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No Regular Joe

Could Stalin's love child with a Party girl ever live beyond his genes? 'Children' plots the possibilities.


Imagine, just imagine, that Joseph Stalin had a love child. Could the boy settle down and become a regular Joe, or would his life prove that heredity is destiny? And what kind of a woman would have a mad romantic fling with Stalin in the first place?

"Children of the Revolution," the feature debut of Australian writer-director Peter Duncan, answers those questions and several others you might not have thought of. A gloss on the disillusion that came with the embracing of communist ideals that is part playful farce, part dark satire, this unclassifiable film, both comic and strange, always holds your attention even when it doesn't seem to know where it's going.

Providing "Revolution's" driving force is the whirlwind Judy Davis, who brings her trademark intensity and sense of humor to full boil here. Few actresses can get as comically riled up as Davis, and this fire-in-the-eyes part is made to order for her abilities.

Davis plays Joan Fraser, introduced as the Red terror of 1951 Sydney, a firebrand Communist who can't wait for the bloody proletarian revolution, the bloodier the better. "Overthrowing the government is not a hobby," she informs hangdog suitor Welch (Geoffrey Rush, much calmer than he was in "Shine"), and when he mentions the possibility of arrest she snaps, "Anyone who's anyone has been in prison."

Convinced that "what's going on in Russia has to be better than what's happening here," Joan's idea of a hobby is spending her spare evenings writing long, passionate letters to the world's top Communist, the man she reverentially calls "Comrade Uncle Joe."

Those letters do not go unnoticed. First they elicit a visit from a mysterious government agent known only as Nine (Sam Neill at his most unctuous). And they capture the fancy of Comrade Stalin's devoted male secretaries, eager to divert a boss who is grouchy from trying to give up smoking. Soon Stalin is dancing on air and inviting Joan Fraser to be his guest at Moscow's 1952 Communist Party congress.

Expertly played by F. Murray Abraham, Stalin is a comic opera villain who would be at home in producer Max Bialystock's "Springtime for Hitler." Toadied to by the trio of Beria, Malenkov and Khrushchev he calls "the three stooges," Stalin is willing to do anything, even break into a chorus of "I get no kick from champagne," to impress our Joan.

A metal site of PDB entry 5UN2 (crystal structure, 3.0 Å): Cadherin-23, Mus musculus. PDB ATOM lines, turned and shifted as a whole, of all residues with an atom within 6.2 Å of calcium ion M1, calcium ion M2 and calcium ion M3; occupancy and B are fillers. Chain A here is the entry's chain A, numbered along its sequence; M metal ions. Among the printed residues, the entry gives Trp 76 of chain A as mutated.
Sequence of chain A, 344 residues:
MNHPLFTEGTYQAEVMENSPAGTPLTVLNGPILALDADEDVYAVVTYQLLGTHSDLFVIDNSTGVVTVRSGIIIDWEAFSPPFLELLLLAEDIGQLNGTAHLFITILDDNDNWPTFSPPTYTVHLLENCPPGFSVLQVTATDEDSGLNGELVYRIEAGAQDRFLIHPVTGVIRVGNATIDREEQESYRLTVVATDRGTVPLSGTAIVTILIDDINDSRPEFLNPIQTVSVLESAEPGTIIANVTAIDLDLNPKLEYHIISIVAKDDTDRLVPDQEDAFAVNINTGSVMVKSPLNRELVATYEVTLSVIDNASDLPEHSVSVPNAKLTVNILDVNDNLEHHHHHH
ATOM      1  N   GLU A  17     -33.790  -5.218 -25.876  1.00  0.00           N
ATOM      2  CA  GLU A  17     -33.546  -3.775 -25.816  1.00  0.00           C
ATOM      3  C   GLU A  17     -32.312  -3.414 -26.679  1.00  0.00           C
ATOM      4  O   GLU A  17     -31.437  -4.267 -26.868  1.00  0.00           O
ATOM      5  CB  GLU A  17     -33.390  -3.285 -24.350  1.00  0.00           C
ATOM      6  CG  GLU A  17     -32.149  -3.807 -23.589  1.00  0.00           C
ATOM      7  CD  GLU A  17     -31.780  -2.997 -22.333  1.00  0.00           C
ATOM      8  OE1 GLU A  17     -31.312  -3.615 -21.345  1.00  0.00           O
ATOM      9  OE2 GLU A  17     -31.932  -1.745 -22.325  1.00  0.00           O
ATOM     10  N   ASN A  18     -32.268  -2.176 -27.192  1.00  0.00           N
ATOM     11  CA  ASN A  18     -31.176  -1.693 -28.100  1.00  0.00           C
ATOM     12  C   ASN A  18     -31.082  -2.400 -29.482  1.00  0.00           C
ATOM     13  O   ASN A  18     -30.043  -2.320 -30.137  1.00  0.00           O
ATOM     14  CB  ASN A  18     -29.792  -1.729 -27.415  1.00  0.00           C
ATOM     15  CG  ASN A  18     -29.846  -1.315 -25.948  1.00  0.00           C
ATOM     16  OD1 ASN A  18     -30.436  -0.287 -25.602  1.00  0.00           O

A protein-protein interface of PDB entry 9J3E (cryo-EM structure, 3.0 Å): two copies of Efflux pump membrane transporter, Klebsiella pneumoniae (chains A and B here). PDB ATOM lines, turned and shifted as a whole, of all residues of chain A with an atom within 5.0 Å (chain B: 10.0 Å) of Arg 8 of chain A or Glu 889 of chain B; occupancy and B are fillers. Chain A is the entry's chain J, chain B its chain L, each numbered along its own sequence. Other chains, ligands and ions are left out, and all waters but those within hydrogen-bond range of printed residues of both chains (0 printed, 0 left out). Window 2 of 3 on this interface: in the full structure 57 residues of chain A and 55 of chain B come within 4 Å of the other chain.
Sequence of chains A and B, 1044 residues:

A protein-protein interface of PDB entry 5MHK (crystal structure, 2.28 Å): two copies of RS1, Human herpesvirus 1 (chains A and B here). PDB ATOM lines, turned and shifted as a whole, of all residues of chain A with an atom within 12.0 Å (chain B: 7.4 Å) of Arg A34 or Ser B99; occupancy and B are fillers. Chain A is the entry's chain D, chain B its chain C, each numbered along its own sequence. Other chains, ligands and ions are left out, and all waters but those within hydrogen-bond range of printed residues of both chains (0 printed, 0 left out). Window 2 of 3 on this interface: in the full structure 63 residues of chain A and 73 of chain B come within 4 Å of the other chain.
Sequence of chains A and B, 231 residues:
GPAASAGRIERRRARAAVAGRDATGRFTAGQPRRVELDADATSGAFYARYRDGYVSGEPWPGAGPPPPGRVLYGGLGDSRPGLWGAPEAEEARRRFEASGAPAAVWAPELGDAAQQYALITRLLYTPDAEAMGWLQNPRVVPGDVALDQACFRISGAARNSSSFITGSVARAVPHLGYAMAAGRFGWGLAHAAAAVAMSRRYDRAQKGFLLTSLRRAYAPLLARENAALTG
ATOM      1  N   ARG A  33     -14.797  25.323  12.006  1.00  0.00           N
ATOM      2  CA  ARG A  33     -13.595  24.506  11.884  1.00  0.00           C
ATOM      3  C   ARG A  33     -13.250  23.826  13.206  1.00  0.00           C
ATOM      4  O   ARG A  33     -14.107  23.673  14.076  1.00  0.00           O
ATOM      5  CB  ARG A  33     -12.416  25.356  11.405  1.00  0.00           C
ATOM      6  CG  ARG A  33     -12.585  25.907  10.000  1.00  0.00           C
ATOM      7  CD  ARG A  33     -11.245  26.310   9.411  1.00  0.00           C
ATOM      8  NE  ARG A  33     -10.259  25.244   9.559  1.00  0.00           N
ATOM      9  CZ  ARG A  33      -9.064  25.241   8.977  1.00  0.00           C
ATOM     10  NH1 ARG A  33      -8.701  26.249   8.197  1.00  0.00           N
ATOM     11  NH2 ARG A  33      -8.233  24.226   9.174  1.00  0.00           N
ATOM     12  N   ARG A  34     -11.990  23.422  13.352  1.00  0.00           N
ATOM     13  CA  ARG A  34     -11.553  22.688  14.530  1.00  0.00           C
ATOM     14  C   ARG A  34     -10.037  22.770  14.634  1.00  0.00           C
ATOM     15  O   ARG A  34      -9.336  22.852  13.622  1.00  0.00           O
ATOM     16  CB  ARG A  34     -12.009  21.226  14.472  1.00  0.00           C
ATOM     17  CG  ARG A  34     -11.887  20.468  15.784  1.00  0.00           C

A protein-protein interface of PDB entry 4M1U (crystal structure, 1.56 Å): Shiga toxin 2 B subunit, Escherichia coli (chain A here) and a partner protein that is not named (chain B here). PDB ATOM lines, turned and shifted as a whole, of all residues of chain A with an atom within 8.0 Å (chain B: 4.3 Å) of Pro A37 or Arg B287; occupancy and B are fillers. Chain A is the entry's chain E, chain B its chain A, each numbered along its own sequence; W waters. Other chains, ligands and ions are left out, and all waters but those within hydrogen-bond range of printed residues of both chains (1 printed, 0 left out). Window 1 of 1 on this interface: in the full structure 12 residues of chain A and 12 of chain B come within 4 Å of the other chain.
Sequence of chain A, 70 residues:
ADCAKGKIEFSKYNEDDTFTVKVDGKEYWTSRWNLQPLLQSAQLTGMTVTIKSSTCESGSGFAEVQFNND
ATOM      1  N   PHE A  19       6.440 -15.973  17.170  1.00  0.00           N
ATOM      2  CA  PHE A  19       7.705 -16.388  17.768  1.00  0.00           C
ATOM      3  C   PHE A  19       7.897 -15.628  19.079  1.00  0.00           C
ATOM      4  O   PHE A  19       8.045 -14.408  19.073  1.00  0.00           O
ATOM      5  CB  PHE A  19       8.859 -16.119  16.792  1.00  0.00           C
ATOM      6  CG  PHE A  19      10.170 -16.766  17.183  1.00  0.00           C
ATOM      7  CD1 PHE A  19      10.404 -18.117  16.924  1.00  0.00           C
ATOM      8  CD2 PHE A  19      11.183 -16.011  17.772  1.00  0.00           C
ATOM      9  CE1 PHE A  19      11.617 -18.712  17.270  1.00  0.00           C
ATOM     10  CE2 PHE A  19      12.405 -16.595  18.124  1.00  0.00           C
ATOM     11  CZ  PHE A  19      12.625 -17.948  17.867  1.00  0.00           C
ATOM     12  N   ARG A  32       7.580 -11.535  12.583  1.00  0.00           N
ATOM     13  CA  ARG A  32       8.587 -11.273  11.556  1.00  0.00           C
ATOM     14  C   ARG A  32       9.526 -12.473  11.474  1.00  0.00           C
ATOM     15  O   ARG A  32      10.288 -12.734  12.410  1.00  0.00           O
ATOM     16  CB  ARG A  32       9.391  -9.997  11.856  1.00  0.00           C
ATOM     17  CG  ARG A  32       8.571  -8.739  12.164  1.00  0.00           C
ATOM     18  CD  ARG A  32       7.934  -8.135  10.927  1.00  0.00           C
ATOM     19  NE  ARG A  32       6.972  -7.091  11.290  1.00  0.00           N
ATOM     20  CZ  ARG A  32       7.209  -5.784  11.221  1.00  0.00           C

Things don't necessarily go as planned behind the Kremlin's closed doors, however. Complications with Stalin as well as the surprising appearance of agent Nine lead to Joan arriving back home a bit dazed and pregnant enough to agree to a marriage of convenience to the compliant Welch.

Much of "Children of the Revolution" focuses on the life of Joan's son Joe (Richard Roxburgh), who spends so much time behind bars during his formative years due to arrests at demonstrations his mother has dragged him to that he inevitably falls in love with a handcuff-wielding member of the local constabulary (Rachel Griffiths).

That handcuff routine is typical of "Revolution's" subversive and unpredictable nature. Writer-director Duncan has a gift for twisty, outrageous plot details; while another film would have just given the adult Joe a mustache, he invents an unbelievably elaborate rationale for its appearance.

Constructed around a series of mock documentary interviews, "Children of the Revolution" has no intention of sticking to a single dramatic tone, and that can be a problem. Sometimes funny, sometimes unsettling, sometimes just off the wall, "Revolution" is much too various to settle for being simply a comedy. While ambition is usually a good thing in a filmmaker, Duncan's sometimes gets out of hand.

Still maybe Joseph Stalin put it best. "Never underestimate Australians, Yuri," he says to a loyal assistant. "They are not as silly as they sound."

* MPAA rating: R, for some strong sexuality and language. Times guidelines: a chaotic sexual encounter in the Kremlin.


'Children of the Revolution'

Judy Davis: Joan

Sam Neill: Nine

F. Murray Abraham: Stalin

Richard Roxburgh: Joe

Rachel Griffiths: Anna

Geoffrey Rush: Welch

Released by Miramax Films. Director Peter Duncan. Producer Tristram Miall. Screenplay Peter Duncan. Cinematographer Martin McGrath. Editor Simon Martin. Costumes Terry Ryan. Music Nigel Westlake. Production design Roger Ford. Running time: 1 hour, 37 minutes.

* At selected theaters.

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